When you need to translate your items denominated in foreign currency to your own functional currency, then there’s one little problem:

Is that item monetary or non-monetary?

If you determine the nature of your item incorrectly, it can lead to totally wrong presentation in the financial statements.

It’s not so important when you consolidate and you need to translate some foreign subsidiary to your own presentation currency, right?

Why?
Because, the rules in IAS 21 The Effects of Changes in Foreign Exchange Rates say that in such a case, you translate all your assets and liabilities by the closing rate. That’s clear.

But when it comes to translating individual items and transactions in your own financial statements to the functional currency, then the rules are more complex.

Let’s take a look.
 

What do the rules say?

For translation of the amounts in foreign currency to your functional currency, the standard IAS 21 states that you should re-calculate all items after initial recognition using exchange rate based on characteristics of the specific item.

More specifically:

  • For all monetary items in foreign currency – use closing exchange rate at the reporting date;
  • For all non-monetary items in foreign currency carried at historical cost – use the historical exchange rate (at the date of transaction);
  • For all non-monetary items in foreign currency carried at fair value – use the exchange rate at the date when fair value was determined.

The principal question here is:
 

What is monetary and what is non-monetary?

There’s one essential characteristic that makes a difference:

A right to receive or obligation to deliver a fixed or determinable number of units of currency.

 
Monetary vs. non-monetary items
 

All monetary items DO have this feature. All non-monetary items DO NOT have this feature.

Once you apply this rule of thumb, it should be easy to determine what’s monetary and what’s not.

In the following table, I have summarized various kinds of items with their characteristics for you:

Item Monetary/Non-monetary
Assets
Property, plant and equipment Non-monetary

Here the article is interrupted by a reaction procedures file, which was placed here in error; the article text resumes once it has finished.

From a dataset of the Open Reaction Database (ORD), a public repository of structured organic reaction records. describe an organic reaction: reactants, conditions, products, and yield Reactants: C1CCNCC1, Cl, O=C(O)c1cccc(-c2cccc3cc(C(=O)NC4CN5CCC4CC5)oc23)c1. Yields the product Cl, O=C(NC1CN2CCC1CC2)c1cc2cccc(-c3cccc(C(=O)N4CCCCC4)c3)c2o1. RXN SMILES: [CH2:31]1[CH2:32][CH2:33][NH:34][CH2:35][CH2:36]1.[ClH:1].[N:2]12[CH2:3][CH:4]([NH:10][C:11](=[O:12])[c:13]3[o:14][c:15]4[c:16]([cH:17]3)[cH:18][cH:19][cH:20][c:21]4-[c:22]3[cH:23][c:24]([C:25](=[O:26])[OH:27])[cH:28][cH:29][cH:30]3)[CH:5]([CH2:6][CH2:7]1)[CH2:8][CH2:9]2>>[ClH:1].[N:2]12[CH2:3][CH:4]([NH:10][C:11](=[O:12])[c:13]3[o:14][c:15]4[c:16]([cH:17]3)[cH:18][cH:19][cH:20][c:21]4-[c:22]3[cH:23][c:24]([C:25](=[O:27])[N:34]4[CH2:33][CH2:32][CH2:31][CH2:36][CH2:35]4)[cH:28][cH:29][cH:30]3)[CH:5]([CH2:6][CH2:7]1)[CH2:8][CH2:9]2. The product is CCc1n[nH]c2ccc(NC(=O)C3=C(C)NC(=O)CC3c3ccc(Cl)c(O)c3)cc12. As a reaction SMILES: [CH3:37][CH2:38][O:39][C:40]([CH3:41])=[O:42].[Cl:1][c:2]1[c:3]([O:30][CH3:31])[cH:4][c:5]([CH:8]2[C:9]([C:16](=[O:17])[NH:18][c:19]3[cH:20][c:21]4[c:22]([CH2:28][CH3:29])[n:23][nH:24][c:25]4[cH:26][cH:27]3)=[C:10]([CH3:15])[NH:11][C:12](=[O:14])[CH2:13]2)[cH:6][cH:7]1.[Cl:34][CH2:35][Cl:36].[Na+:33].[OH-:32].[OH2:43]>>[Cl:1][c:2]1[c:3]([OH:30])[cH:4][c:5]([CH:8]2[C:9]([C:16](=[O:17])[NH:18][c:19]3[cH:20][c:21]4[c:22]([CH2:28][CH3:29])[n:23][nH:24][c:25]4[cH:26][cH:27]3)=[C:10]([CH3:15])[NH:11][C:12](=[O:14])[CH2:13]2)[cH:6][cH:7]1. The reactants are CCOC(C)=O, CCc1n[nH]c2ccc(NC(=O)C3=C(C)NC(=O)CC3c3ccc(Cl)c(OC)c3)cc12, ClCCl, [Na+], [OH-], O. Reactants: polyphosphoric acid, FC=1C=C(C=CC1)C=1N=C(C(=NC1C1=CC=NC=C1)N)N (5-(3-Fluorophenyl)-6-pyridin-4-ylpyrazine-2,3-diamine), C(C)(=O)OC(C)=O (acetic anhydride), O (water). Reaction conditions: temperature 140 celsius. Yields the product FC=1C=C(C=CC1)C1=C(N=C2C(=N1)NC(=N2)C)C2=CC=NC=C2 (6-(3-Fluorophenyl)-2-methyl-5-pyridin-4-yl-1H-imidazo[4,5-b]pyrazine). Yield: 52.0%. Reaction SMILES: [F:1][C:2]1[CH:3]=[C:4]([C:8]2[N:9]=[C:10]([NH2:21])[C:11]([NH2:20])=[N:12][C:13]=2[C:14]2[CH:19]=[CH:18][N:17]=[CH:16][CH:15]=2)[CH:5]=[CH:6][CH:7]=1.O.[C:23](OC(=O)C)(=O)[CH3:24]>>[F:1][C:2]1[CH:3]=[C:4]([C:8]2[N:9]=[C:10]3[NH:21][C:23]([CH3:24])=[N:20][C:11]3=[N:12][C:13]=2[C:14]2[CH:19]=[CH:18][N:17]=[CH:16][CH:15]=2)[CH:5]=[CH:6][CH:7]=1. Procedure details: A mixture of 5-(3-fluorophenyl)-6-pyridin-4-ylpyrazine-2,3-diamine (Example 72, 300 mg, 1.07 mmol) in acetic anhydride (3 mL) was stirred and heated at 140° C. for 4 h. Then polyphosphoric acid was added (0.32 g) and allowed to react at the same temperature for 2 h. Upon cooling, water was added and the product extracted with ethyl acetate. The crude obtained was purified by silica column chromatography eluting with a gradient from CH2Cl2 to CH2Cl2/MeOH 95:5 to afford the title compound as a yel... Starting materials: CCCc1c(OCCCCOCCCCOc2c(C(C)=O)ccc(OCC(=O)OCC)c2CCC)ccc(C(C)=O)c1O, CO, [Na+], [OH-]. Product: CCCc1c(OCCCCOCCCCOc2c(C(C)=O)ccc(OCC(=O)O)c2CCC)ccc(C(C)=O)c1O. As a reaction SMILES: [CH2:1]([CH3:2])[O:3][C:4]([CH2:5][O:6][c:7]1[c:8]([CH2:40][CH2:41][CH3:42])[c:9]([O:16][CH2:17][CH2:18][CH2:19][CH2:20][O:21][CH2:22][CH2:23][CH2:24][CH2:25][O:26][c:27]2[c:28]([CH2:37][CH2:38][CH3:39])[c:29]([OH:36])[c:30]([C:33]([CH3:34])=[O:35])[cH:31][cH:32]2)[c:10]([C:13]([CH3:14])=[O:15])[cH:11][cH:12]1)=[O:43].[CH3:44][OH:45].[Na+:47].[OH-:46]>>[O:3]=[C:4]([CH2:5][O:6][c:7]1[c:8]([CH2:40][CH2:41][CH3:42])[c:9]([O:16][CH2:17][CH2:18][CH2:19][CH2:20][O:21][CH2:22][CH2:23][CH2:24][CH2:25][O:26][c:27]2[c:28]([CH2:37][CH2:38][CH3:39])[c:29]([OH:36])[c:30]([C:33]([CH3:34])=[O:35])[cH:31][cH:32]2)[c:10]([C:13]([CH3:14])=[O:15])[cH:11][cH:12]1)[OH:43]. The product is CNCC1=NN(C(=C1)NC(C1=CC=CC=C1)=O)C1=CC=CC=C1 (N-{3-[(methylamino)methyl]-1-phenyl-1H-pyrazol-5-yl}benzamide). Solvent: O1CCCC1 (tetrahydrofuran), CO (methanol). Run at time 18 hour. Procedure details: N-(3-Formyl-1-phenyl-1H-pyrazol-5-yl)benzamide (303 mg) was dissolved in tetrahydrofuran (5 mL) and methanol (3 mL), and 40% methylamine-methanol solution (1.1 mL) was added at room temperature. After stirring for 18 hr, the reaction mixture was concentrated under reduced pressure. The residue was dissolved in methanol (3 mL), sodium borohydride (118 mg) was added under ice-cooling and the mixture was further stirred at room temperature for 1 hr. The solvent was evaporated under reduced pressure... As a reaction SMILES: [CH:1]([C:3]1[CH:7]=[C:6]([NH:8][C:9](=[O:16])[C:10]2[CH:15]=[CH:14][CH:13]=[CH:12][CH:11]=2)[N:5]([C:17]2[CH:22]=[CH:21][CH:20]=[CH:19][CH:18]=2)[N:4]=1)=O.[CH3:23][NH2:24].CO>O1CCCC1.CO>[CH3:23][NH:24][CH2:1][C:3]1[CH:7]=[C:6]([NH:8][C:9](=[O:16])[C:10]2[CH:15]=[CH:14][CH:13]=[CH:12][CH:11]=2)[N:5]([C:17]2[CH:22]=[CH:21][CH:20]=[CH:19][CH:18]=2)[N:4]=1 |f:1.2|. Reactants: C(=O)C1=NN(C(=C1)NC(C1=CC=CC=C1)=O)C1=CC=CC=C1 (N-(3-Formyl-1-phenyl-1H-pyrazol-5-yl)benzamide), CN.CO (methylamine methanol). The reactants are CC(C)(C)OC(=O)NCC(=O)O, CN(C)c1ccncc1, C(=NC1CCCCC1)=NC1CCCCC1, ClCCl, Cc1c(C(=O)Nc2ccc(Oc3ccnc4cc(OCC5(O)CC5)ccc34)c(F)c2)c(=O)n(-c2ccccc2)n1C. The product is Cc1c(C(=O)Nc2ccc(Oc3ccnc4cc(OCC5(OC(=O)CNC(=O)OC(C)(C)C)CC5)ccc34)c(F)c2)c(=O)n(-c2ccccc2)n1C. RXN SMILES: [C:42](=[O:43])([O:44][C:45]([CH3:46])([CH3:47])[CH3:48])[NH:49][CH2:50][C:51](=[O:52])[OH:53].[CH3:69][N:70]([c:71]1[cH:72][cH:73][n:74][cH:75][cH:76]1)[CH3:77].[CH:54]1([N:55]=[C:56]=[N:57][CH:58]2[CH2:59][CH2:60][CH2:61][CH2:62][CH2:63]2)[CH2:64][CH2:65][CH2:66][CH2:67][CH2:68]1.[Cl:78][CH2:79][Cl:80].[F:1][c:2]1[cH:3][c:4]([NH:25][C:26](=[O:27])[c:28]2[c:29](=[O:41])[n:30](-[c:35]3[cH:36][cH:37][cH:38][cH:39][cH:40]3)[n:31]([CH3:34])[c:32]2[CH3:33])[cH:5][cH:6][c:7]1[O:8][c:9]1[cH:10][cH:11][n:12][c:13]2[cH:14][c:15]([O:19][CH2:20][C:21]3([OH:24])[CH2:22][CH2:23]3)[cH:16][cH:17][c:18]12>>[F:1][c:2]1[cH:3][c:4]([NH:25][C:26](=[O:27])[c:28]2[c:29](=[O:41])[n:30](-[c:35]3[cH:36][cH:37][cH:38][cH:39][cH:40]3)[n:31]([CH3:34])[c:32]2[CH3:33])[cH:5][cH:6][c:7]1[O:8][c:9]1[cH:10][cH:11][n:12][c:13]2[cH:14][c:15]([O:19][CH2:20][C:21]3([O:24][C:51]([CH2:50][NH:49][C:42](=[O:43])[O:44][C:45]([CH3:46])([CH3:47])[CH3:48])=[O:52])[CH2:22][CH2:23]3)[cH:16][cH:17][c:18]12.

Intangible assets (including goodwill) Non-monetary
Investments in associates Non-monetary
Equity investments (e.g. shares) Non-monetary – see below
Investments in debt securities Monetary
Net investment in the lease Monetary
Biological assets Non-monetary
Deferred tax asset Monetary – see below
Inventories (including allowances) Non-monetary
Trade receivables (including allowances) Monetary
Other receivables to be settled in cash Monetary
Advances and prepayments It depends – see below
Deposits and bank accounts Monetary
Cash Monetary
Equity and liabilities
Share capital Non-monetary – see below
Other components of equity Non-monetary
Provisions for employee benefits Monetary
Finance lease liability Monetary
Deferred tax liability Monetary – see below
Bank and other loans Monetary
Accruals Monetary
Deferred income Non-monetary
Trade payables Monetary
Advances received It depends – see below
Current tax liability Monetary


 

As you can see from this table, some items are crystal clear, but some of them are not and further questions arise.
 

Advances paid or received

You need to assess the character and substance of every advance paid or received carefully, because some advances can be monetary and some of them can be non-monetary.

However, I have explained particularly this issue in my article on Accounting for prepayments in foreign currency under IFRS together with the numerical example, so please read there if interested.
 

Deferred taxation

Currently, this is a little bit unclear in the standards.

The standard IAS 12 Income Taxes indirectly indicates that the deferred tax assets and liabilities are monetary items, because it notes that the exchange rate differences on deferred foreign tax liabilities or assets are recognized in the statement of comprehensive income (par. 78).
 

Investments in preference shares

Investments in preference shares are another item that requires our careful judgment.

More specifically, you should assess the rights attaching to the shares.

In fact, both IAS 39 and IFRS 9 say that investments in equity instruments are non-monetary items.

It means that if terms of the preference shares lead to the shares classified as equity instrument, then they are non-monetary.

For example, the share that does NOT specify any mandatory redemption by the issuer at some future date would represent an equity instrument (or at least an equity component of a compound financial instrument).

On the other hand, if terms of the preference shares lead to the shares being classified as a financial liability, then it should be treated as a monetary item.

For example, the share that DOES specify mandatory redemption by the issuer at some future date would represent a liability.
 

Share capital in a foreign currency

Some companies issue their share capital in a foreign currency.

However, neither IAS 21, nor IFRS 9/IAS 39 specify whether the share capital in a foreign currency is monetary or non-monetary item and how to treat the difference.

In practice, the ordinary share capital is viewed as non-monetary item and maintained at the historical rates. The reason is that its retranslation to closing rate does not affect the cash flows of the company.

However, I have experienced the opposite in the past. A few companies treated their foreign currency share capital as a monetary item, but they took foreign exchange differences to the statement of other comprehensive income, and not to profit or loss. In this case, total equity is the same as the share capital would have been kept at the historical cost.

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